While Whyte was winning the first fight it wasn’t the shut out the commentators made it out to be and it was clear Povetkin wasn’t rushing his work. He’d get inside land a few body shots or attempt a hook and get out of range again. I had it 2-1 to Povetkin after 3 rounds before Whyte dominated the 4th with two knockdowns. Povetkin survived the round and wearily went to his corner but had no panic on his face and seemed in no rush. The 5th starts and Povetkin continues his game plan of conditioning Whyte to expect body punches but this time finishes his combination with a punch to the head and finishes the fight with a brutal knockout. Nothing in this sequence was rushed and if you hadn’t watched the previous round you wouldn’t have known Povetkin was knocked down twice. Pietro Metastasio put it best “An old warrior is never in haste to strike the blow.” This applies to Povetkin who throughout the fight didn’t rush his work or over expose himself looking for the finish something Whyte did not do. In the last sequence if Whyte had simply focused on defense instead of looking for a counter hook he may have gone on to win the fight but instead his desire to finish the fight early cost him dearly in a fight he was winning.
We’ve established that Povetkin has the better technique, patience and has much more experience but what advantages does Whyte have? To put it in simple terms hes younger, bigger and is closer to his physical prime. I thought Povetkin looked slow compared to his old self and without his superb fundamentals he wouldn’t be competing anywhere near the world stage. This slowness means that Whyte has opportunities to catch him as he did in the fourth round of their first contest. He also doesn’t need to land as hard as he may on other opponents as Povetkin’s punch resistance has fallen apart in recent years and without his iron will he’d be but a memory of a heavyweight era which fully ended when Klitchscho lost to Anthony Joshua. Whyte has the power to stop Povetkin and if he can start using his jab again Povetkin will have to work harder to get into range to land his punches. This gives Whyte time to land his fight ending punch while not risking all that much.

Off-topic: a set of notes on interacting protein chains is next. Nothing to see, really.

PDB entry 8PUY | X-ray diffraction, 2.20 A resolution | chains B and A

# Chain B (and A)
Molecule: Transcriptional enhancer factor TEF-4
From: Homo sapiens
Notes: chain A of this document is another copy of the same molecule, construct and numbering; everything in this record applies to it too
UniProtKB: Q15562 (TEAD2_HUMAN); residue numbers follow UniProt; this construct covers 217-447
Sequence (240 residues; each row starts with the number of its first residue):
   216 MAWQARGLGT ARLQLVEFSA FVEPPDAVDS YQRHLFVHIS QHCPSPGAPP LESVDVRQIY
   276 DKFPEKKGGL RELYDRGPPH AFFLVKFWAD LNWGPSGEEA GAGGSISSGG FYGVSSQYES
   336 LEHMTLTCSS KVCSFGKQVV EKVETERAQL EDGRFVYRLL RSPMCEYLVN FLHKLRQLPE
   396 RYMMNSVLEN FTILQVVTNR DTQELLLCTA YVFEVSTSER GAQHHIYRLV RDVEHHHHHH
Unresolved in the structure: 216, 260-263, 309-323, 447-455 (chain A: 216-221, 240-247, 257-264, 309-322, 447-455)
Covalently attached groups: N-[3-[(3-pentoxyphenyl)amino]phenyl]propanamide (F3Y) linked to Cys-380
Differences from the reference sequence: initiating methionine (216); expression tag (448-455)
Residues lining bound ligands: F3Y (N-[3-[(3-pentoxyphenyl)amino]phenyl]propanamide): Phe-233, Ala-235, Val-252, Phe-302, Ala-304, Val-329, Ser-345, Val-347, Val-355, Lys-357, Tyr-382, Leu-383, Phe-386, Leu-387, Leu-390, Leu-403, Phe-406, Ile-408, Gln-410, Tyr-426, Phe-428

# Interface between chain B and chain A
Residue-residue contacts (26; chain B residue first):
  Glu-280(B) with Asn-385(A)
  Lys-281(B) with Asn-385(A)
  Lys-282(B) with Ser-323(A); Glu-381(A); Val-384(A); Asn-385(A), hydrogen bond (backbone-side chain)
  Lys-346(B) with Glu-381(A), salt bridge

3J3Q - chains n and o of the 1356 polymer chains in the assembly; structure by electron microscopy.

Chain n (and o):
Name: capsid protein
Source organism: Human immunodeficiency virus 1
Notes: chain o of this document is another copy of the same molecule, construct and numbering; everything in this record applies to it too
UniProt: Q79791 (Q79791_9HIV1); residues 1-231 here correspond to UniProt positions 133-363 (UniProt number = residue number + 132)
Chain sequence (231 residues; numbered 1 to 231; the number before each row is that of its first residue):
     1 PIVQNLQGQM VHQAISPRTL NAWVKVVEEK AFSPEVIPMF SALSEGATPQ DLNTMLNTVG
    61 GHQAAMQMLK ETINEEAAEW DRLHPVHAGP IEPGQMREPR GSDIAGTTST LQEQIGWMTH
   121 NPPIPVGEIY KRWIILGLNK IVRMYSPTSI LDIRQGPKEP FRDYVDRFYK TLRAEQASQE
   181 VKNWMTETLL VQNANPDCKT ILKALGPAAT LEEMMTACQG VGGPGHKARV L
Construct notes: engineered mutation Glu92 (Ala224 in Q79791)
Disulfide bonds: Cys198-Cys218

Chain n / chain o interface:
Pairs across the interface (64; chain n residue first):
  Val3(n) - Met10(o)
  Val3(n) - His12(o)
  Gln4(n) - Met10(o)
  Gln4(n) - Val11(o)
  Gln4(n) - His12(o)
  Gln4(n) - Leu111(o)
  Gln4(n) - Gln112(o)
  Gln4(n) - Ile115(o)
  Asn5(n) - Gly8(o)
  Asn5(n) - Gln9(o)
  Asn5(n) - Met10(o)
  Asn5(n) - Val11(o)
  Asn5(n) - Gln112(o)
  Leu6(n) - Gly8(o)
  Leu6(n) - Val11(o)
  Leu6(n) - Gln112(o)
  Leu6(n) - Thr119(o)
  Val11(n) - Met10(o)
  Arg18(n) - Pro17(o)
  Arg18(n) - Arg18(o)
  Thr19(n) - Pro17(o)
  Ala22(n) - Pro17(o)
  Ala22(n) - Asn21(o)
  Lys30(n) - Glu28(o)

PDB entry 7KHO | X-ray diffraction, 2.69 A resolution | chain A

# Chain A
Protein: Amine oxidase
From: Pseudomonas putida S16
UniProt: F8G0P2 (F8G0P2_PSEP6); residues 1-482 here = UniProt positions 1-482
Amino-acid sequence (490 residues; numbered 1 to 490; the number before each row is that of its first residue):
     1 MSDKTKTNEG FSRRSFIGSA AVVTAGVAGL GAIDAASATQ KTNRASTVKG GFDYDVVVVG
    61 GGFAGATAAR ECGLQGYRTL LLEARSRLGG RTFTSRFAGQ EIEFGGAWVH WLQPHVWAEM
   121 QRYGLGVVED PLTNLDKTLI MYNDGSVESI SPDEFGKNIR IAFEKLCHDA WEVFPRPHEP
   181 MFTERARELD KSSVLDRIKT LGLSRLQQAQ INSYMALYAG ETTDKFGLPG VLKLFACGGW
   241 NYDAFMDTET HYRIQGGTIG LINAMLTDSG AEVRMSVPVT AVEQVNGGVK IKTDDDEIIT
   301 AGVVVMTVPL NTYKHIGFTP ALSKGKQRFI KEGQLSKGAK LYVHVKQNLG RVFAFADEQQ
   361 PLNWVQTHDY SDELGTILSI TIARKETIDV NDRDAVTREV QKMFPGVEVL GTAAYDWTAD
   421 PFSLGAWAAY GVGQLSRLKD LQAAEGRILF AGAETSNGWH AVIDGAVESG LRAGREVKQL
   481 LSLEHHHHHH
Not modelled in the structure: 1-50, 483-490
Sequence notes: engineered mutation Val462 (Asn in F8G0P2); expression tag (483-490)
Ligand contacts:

This fight is one which can be decided by a split second but it’s also one that can be lost before the first bell ever rings. A bad game plan from either fighter could ruin their chances before they step in the ring however it’s Whyte’s game plan that I would be most worried about. Povetkin’s strategy already worked and being the shorter fighter he won’t want to change much as he has limited options to get into range. Whyte is the fighter who need’s to make adjustments but six months isn’t a long time to change a fighters style or come up with a game plan that the fighter will be able to carry out in the heat of combat. Povetkin recently contracted Covid and was hospitalized which suggests to me he’ll look even slower in the ring this time. His punch resistance has been declining harder than Corona sales did when the pandemic started and its only a matter of time before it cracks for good. Eventually time catches up to even the greatest of warriors and they are defeated by younger foes who finish what age has started. I think this will be the case in this fight as while Povetkin is the better fighter prime for prime I think at this stage of his career he’s on his final legs and Whyte will be the one to topple him over and win by stoppage in the seventh or eighth round after Povetkin holds a valiant last stand against both Whyte and father time himself.